Virend Somers completed a residency (1991) and fellowship (1993) in internal medicine at the UI. He is recognized as one of the world's premier researchers and clinicians in the area of human cardiovascular regulation and sleep research with a unique approach that is both patient-oriented and mechanistic. Somers is known for his creativity, energy and productivity, and he has distinguished himself at every level of his career. He was elected to the American Society of Clinical Investigation in 1999, and he recently became a member of the Association of University Cardiologists. He has delivered lectures to some of the most distinguished medical audiences in the world, including the World Congress of Cardiology in Sydney, the Belgian Faculties of Medicine in Brussels and the World Congress on Sleep Apnea in Helsinki. He is a professor of medicine at the Mayo Clinic in Rochester, Minn.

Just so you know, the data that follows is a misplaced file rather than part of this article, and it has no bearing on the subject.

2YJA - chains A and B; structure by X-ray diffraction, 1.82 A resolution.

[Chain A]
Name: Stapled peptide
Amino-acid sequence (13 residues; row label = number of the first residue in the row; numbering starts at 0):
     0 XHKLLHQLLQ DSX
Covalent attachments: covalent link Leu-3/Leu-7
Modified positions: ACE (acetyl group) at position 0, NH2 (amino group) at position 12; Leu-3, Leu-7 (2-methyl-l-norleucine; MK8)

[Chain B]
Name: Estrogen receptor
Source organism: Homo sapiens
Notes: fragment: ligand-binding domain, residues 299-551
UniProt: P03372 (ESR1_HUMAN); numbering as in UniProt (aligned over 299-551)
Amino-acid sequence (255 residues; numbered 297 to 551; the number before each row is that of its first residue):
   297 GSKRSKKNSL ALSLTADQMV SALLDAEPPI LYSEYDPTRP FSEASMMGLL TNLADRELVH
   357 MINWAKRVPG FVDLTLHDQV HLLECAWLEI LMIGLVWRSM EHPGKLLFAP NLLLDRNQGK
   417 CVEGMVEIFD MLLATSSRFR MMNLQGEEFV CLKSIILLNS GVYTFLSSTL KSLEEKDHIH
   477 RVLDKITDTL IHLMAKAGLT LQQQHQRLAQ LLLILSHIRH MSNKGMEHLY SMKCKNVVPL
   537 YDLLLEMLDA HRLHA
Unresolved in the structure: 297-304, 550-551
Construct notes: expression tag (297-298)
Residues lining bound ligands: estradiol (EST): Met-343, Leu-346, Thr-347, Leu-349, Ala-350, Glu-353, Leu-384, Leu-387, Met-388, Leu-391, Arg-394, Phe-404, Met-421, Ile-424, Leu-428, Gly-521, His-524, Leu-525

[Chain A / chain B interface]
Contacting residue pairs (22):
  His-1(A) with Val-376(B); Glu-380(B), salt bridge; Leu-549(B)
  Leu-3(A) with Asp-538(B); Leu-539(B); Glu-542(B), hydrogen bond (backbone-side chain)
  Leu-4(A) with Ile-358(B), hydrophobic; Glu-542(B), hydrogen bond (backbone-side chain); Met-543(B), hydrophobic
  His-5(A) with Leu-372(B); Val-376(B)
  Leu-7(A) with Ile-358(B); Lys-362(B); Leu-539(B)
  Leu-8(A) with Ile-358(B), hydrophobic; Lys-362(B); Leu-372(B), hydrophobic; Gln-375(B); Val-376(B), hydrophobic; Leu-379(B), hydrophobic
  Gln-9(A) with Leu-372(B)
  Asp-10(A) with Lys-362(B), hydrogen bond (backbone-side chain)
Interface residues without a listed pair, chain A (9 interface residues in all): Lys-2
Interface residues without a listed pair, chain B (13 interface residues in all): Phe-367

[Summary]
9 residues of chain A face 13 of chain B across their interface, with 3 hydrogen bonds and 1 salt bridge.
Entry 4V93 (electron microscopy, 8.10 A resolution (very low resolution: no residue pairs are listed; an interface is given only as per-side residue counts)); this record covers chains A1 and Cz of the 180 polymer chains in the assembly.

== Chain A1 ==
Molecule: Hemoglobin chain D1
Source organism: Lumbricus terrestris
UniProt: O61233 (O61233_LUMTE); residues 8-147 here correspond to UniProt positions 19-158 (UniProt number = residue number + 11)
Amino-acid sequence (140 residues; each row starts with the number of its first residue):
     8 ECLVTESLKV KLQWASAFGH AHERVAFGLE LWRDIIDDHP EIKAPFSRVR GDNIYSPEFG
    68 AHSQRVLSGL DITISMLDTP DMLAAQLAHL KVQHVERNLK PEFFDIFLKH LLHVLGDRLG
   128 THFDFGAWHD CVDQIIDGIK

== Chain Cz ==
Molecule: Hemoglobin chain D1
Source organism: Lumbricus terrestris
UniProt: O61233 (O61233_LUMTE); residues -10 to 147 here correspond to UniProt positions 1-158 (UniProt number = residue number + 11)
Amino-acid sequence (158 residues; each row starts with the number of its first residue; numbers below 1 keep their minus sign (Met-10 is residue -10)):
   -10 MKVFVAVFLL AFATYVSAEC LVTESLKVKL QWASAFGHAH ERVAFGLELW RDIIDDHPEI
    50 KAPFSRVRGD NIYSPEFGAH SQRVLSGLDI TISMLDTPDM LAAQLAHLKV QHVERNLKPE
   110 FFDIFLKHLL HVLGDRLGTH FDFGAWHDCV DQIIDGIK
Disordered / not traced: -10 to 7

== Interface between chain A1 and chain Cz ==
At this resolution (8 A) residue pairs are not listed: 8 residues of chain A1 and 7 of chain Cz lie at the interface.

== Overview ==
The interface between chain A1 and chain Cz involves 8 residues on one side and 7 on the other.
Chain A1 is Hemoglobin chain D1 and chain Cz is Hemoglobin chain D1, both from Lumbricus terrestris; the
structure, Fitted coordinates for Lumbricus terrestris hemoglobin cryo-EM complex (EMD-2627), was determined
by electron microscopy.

Lawrence Dorr received a UI master's degree in pharmacology (1965) and a medical degree (1967). He is a world leader in hip and joint replacement surgery, an innovative researcher, a teacher and a recognized humanitarian. In 1995, he founded Operation Walk, a nonprofit organization of doctors, nurses and physical therapists who volunteer to teach and perform joint replacement surgery in developing countries. In the 10 years since the organization's founding, Dorr and his colleagues have performed more than 350 knee and hip replacement surgeries for patients in Cuba, China, Nepal, Mexico, Peru and the Philippine Islands. He is medical director of the Arthritis Institute at Centinela Freeman Regional Medical Center and of the Dorr Institute for Arthritis Research and Education Foundation. Dorr also holds a clinical faculty appointment at the University of Southern California.